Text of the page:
Born by the Moselle River as Augustus Treverorum back in 16 BC, Germany’s oldest city has managed to keep hold of its Roman past. Trier has a city-wide UNESCO World Heritage Site, protecting incomparable monuments like the largest Roman gate outside Italy, a palace hall built by Emperor Constantine and a sensational bathing complex.
You could spend a lot of time under Trier’s spell, rapt by Roman treasures at the Landesmuseum, navigating the cellars below the amphitheatre or the passageways at the Imperial Baths. After the Romans, Trier was ruled by Archbishop-Electors for hundreds of years, leaving the city with bountiful Medieval heritage, from churches to patrician houses and palaces.
Let’s explore the best things to do in Trier:
1. Porta Nigra
The largest Roman city gate north of the Alps took shape at the end of the 2nd century and there’s no better place to begin your tour of Trier’s Roman wonders.
The gate has two semi-circular towers, the larger climbing to four storeys and you can venture through it on stairways.
Porta Nigra was made with blocks of local sandstone that were fastened in place with iron clamps.
On the eastern staircase you can still make out one of these iron fasteners, and in other places there are rust where the iron was plundered in Medieval times.
The name, Porta Nigra, comes from the dark colour of the stone, caused by centuries of residue.
The gate became a holy site in the Middle Ages when a Greek hermit was holed up in the eastern tower, after which it was incorporated into a church.
2. Aula Palatina
When it first went up in the 4th century this church was the audience hall for Emperor Constantine’s palace.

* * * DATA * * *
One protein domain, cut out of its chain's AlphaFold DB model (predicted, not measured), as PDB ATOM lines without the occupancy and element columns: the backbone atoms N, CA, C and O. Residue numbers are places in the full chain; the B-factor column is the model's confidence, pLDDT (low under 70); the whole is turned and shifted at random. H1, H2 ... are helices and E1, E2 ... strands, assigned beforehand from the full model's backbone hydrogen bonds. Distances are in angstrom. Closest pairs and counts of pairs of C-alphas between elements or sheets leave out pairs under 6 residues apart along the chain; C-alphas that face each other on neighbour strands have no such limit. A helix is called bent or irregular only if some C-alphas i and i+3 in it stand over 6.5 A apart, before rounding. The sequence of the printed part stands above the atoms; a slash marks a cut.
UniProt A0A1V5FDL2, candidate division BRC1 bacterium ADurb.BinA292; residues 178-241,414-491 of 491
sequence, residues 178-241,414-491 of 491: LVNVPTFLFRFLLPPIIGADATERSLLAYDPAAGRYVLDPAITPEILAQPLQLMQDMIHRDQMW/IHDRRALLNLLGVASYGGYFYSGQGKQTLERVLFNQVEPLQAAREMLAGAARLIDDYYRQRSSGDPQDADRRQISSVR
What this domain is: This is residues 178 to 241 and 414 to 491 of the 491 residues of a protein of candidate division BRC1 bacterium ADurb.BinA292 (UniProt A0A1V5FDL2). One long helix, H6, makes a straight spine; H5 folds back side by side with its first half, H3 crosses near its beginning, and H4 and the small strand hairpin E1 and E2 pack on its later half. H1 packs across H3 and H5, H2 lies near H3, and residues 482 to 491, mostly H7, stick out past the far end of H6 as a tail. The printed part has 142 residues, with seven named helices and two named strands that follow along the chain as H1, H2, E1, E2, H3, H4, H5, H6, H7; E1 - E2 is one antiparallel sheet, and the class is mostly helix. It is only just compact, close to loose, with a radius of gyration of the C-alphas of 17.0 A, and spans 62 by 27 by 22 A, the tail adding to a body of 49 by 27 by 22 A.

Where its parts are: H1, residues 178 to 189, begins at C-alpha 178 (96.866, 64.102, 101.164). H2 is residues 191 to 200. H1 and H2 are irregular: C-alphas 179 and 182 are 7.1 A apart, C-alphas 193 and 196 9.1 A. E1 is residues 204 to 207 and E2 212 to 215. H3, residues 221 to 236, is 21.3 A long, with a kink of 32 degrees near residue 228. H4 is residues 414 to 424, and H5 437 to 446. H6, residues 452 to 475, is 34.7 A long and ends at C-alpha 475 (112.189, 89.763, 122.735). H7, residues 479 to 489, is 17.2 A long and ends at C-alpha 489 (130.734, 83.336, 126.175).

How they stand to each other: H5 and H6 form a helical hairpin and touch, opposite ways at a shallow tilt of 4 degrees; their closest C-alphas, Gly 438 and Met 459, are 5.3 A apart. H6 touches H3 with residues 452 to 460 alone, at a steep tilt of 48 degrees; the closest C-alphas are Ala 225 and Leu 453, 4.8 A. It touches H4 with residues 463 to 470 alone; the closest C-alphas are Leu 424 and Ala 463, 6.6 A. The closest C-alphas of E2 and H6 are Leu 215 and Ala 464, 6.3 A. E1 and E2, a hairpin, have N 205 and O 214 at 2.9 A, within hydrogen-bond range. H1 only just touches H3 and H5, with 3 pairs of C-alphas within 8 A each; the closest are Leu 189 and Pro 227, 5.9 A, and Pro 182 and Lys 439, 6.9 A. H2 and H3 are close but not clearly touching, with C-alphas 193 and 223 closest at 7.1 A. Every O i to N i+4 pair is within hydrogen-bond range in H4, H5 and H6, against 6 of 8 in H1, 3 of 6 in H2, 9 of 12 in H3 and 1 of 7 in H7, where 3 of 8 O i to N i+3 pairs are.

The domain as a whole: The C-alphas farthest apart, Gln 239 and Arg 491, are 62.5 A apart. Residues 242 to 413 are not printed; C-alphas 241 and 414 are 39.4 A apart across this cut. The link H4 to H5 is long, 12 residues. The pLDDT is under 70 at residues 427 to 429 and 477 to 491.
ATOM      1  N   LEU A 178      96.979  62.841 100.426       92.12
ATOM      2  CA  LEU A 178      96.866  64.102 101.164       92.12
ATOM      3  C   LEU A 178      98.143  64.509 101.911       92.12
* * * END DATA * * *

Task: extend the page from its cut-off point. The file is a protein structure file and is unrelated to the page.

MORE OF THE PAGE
The proportions of the hall are mind-boggling, measuring 33 metres in height by 67 metres in length.
And one thing that ensured the hall’s preservation was that it became a residence for the Medieval Bishops of Trier, who made various modifications.
Then in the 17th century the Archbishop Lothar von Matternich joined the hall to his new Baroque palace.
The Aula Palatina was returned to something like its original form in the 19th century when it became a Protestant place of worship, making it the oldest building used for a church in Germany.
3. Rheinisches Landesmuseum
In a city like Trier, which is teeming with Roman sites, you can’t pass up on the archaeological museum.
No other German museum has such extensive and multifaceted exhibitions of Roman culture.
But there are also artefacts from long before the Romans arrived, like the 3,600-year-old Trassem hoard, containing a gold bangle, needle, decorative gold spirals, a sword and axe.
Of the many Roman finds, give yourself time to pore over the Neumagen wine ship, a stone model of a wine ship carved for the tomb of a local wine merchant.
The 3rd-century Polydus Mosaic is also a must, and was in a house that was destroyed a century later to make way for the new baths.
The museum also holds the Trierer Goldmünzenschatz (Trier Gold Coin Treasure), 2650 Roman gold coins brought to light during construction work in the city.
4. Cathedral of Trier
After Constantine converted to Christianity he set about building a complex of four basilicas in Trier on the site of the current cathedral.
When it was finished this had a footprint four times the area of the sizeable building standing now.
The current cathedral is an intoxicating jumble of different styles, as over time the building was extended rather than rebuilt.
So there are three Romanesque naves with Gothic vaults, and some theatrical Baroque flourishes like the stuccowork vault of the western choir.
The oldest surviving piece of sculpture is the sandstone tympanum on the south wall of the portal towards the Liebfrauenkirche, dating to 1180 and showing Jesus on his throne flanked by Mary and Saint Peter.
Head out in to the Gothic cloister to size up the cathedral from the outside, and make for the treasury which has a magnificent reliquary for one of the holy nails.